The Clarifying Lawful Overseas Use of Data Act (CLOUD Act) amends the Stored Communications Act (SCA) and moots the Supreme Court's consideration of a dispute between the U.S. government and Microsoft over whether Microsoft must produce, based on a warrant under the SCA, the contents of a customer's email account stored on a server located outside the United States.
In the Microsoft case, the United States District Court for the Southern District of New York issued a warrant, served on Microsoft at its Redmond, Washington headquarters, directing Microsoft to seize and produce the email account of a customer alleged to be trafficking drugs. Microsoft complied with the warrant as to data stored in the U.S. Part of the customer's account's content was stored on servers in Ireland, and Microsoft moved to quash the warrant as to that foreign-stored data. The district court denied the motion to quash, and Microsoft appealed. The Second Circuit sided with Microsoft, holding that SCA does not authorize a U.S. court to issue and enforce an SCA warrant as to a customer's electronic communications stored on servers outside the U.S. The Second Circuit focused on the location of the data, not on the customer's location or citizenship. It held that enforcing the warrant to compel Microsoft to seize the contents of the customer's communications stored in Ireland constitutes an unlawful, extraterritorial application of the SCA's warrant provision.
The case was argued before the Supreme Court in February 2018, with part of the argument focusing on the possible enactment of the CLOUD Act. In March 2018, Congress passed and the President signed into law the CLOUD Act, updating the SCA. Thereafter, April 2018, the Supreme Court dismissed the Microsoft case as moot, meaning we will not have the benefit of the Supreme Court weighing in on the decades-old SCA.
What does the CLOUD Act do? First, it amends the SCA to make clear that an internet service or cloud storage provider must preserve and disclose consumer data regardless of whether the data is held overseas:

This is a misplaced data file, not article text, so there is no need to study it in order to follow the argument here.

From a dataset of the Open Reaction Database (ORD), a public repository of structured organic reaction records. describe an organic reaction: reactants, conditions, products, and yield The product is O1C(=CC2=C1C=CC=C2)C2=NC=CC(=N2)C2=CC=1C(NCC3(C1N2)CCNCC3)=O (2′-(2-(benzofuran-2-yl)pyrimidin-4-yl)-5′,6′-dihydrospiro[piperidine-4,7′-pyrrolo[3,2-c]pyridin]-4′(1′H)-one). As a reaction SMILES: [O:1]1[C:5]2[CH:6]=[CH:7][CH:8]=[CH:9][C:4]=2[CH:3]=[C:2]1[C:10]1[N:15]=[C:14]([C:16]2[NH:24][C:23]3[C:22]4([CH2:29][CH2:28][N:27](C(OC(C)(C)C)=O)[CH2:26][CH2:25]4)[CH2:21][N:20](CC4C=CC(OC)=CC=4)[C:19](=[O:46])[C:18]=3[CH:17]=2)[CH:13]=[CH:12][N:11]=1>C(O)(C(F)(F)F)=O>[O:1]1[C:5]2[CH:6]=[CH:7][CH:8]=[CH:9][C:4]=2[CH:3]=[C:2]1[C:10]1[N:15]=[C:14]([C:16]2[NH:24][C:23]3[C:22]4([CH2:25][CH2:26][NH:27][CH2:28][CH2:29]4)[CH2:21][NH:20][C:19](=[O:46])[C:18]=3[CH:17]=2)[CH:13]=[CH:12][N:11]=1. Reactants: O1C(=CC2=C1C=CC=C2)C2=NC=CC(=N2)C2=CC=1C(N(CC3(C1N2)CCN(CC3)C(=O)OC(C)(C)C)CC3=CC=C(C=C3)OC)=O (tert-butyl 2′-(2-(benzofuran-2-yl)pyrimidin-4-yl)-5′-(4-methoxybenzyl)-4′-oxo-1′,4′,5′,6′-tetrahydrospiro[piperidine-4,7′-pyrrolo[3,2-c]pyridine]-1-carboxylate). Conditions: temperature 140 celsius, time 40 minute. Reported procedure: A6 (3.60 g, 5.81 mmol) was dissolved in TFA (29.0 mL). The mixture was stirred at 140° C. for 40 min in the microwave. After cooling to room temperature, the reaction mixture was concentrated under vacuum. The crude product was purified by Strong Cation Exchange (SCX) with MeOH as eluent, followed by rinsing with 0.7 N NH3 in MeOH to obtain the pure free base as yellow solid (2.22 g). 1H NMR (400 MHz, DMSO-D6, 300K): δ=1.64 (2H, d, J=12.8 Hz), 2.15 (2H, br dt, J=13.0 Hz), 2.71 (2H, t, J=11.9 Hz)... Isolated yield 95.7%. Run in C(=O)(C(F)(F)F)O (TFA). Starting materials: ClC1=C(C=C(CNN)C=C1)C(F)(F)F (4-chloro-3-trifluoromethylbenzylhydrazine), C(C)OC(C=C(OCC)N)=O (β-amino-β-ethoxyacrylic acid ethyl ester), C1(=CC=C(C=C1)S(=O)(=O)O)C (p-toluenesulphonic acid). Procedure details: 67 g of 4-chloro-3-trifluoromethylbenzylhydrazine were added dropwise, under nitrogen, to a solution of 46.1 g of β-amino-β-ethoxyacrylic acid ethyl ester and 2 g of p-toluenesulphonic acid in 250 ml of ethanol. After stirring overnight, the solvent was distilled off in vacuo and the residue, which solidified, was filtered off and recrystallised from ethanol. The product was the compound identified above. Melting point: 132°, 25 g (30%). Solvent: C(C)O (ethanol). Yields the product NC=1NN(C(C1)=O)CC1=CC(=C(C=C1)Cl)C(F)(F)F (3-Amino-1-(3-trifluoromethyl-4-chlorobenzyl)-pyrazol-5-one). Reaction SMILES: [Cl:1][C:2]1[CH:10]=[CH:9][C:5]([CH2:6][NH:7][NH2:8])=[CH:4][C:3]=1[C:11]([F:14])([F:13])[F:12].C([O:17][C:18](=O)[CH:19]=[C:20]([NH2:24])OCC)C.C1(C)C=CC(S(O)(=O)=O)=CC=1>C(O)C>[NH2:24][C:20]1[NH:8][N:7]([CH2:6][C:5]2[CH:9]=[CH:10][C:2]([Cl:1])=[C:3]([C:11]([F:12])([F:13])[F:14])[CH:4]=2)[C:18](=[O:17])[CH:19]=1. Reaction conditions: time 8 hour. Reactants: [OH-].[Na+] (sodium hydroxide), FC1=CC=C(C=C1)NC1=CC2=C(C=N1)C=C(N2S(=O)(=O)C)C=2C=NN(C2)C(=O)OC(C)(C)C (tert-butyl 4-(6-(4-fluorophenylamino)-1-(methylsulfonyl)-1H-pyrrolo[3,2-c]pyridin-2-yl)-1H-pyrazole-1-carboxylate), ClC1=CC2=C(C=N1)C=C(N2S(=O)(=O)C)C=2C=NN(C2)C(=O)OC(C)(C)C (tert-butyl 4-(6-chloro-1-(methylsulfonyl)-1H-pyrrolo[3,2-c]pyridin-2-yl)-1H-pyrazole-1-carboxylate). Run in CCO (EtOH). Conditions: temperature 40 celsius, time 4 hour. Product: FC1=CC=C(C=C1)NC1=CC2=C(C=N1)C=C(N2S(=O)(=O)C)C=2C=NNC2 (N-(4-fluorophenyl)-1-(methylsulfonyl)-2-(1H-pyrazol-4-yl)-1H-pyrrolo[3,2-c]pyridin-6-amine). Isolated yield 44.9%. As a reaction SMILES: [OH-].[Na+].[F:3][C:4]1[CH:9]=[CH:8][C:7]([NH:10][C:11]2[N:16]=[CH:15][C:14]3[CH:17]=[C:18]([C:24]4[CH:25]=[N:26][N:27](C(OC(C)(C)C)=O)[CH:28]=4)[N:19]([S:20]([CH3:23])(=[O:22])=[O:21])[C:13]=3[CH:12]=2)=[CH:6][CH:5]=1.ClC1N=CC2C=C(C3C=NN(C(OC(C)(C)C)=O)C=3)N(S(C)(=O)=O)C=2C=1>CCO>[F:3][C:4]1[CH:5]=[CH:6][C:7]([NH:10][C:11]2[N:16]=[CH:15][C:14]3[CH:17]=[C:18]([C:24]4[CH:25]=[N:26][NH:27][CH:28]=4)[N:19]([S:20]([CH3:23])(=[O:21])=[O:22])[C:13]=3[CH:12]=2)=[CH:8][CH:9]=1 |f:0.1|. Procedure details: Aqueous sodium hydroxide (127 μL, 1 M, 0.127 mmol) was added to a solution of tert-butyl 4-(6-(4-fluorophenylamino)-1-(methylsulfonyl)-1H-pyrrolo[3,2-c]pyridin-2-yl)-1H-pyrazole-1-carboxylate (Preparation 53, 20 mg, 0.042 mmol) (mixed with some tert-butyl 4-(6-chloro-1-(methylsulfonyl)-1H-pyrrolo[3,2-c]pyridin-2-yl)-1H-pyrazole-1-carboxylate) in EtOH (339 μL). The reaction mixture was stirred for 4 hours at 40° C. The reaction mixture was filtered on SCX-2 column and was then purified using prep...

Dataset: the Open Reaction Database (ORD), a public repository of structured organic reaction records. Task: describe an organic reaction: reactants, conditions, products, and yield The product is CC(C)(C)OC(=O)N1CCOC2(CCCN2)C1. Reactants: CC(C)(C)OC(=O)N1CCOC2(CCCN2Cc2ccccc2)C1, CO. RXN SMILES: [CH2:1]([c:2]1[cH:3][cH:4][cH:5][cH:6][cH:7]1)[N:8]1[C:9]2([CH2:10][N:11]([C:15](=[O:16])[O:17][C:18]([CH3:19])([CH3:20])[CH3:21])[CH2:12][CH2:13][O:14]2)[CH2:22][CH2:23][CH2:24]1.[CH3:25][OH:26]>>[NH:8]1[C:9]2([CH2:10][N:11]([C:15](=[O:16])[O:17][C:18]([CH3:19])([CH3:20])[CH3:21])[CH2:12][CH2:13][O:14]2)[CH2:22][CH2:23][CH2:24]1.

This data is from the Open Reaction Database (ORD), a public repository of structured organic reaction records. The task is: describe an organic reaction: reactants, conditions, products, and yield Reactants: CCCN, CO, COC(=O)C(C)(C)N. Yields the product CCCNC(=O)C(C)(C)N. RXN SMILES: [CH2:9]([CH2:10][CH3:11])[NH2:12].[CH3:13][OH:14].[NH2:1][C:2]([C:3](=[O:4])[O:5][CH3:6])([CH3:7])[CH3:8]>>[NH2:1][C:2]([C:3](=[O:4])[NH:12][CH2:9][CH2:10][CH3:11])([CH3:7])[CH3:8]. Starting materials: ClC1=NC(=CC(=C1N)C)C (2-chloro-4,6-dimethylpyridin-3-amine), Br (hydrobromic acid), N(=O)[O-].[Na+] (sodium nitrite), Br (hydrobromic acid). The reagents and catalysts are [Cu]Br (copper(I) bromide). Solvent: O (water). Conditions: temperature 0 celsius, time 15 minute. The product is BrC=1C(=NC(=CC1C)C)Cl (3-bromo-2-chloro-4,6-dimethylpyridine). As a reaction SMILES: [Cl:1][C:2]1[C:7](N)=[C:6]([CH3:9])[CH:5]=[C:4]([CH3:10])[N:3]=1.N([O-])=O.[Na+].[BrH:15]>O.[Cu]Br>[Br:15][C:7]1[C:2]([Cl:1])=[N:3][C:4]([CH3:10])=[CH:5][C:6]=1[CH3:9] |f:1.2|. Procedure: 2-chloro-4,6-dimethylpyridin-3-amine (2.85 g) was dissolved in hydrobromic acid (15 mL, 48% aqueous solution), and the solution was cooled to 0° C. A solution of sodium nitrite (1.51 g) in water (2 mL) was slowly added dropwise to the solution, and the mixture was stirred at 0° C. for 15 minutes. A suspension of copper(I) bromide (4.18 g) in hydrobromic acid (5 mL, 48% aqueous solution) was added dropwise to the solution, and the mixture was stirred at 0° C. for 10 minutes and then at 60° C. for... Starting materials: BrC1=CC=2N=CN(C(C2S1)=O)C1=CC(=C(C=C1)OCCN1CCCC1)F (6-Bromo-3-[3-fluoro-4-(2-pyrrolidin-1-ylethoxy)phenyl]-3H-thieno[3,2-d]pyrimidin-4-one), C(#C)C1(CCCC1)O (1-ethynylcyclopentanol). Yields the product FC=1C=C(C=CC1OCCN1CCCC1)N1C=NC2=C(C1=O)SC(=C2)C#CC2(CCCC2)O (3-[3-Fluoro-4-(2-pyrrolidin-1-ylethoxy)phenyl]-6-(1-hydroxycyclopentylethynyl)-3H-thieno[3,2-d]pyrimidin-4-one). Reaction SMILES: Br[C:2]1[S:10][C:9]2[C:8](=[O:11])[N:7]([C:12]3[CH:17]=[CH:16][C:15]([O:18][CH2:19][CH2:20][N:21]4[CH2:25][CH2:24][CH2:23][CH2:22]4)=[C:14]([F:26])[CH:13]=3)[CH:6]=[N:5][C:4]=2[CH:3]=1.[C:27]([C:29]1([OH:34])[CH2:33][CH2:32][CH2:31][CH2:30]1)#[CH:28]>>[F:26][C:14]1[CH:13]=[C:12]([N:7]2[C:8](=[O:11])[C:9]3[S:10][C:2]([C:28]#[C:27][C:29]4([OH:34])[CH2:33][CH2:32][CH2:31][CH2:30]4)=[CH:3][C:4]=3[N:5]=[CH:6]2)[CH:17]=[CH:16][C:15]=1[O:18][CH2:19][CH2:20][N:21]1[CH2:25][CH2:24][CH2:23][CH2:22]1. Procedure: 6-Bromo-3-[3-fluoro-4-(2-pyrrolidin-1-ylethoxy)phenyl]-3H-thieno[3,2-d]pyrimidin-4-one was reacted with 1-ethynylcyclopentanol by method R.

A provider of electronic communication service or remote computing service shall comply with the obligations of this chapter to preserve, backup, or disclose the contents of a wire or electronic communication and any record or other information pertaining to a customer or subscriber within such provider's possession, custody, or control, regardless of whether such communication, record, or other information is located within or outside of the United States.
Second, the CLOUD Act includes a provision allowing the provider to challenge the subpoena where the provider reasonably believes that the customer or subscriber is not a United States person and does not reside in the United States, and that the required disclosure would create a material risk that in producing the data, the provider would violate the laws of a qualifying foreign government.
Third, the CLOUD Act provides that the executive branch may enter into executive agreements to permit internet service or cloud storage providers to disclose to a qualifying foreign governmental entity data of subscribers/customers who are nationals or residents of the foreign government.
Fourth, where the executive branch has entered into an executive agreement with a qualifying foreign governmental entity, the CLOUD Act sets forth a comity framework to determine whether, based on the totality of circumstances, the interests of justice dictate that a subpoena should be modified or quashed. The framework provides that a court considering a challenge to a subpoena weigh the investigatory interests of the United States governmental entity seeking to compel disclosure, the interest of the qualifying foreign government in preventing disclosure, the likelihood and extent of penalties (for instance, under the General Data Protection Regulation (GDPR)) to the provider as a result of inconsistent legal obligations, the location and nationality of the subscriber/customer whose information is sought, and the possibility of access to the information through other means with fewer negative consequences. To date, the executive branch has not entered into executive agreements with any foreign governments, meaning there are no qualifying foreign governmental entities to which to apply the comity framework. In the absence of those agreements, common law standards of comity apply, and those common law standards in this area are not well developed or defined.
With GDPR upon us, the interplay between the CLOUD Act's requirements of disclosure and the GDPR's limits on data transfer will present challenges for internet service and cloud data storage providers.
For more information, please contact Craig Stewart (303.295.8478 / firstname.lastname@example.org) and Romaine Marshall (801.799.5922 / email@example.com).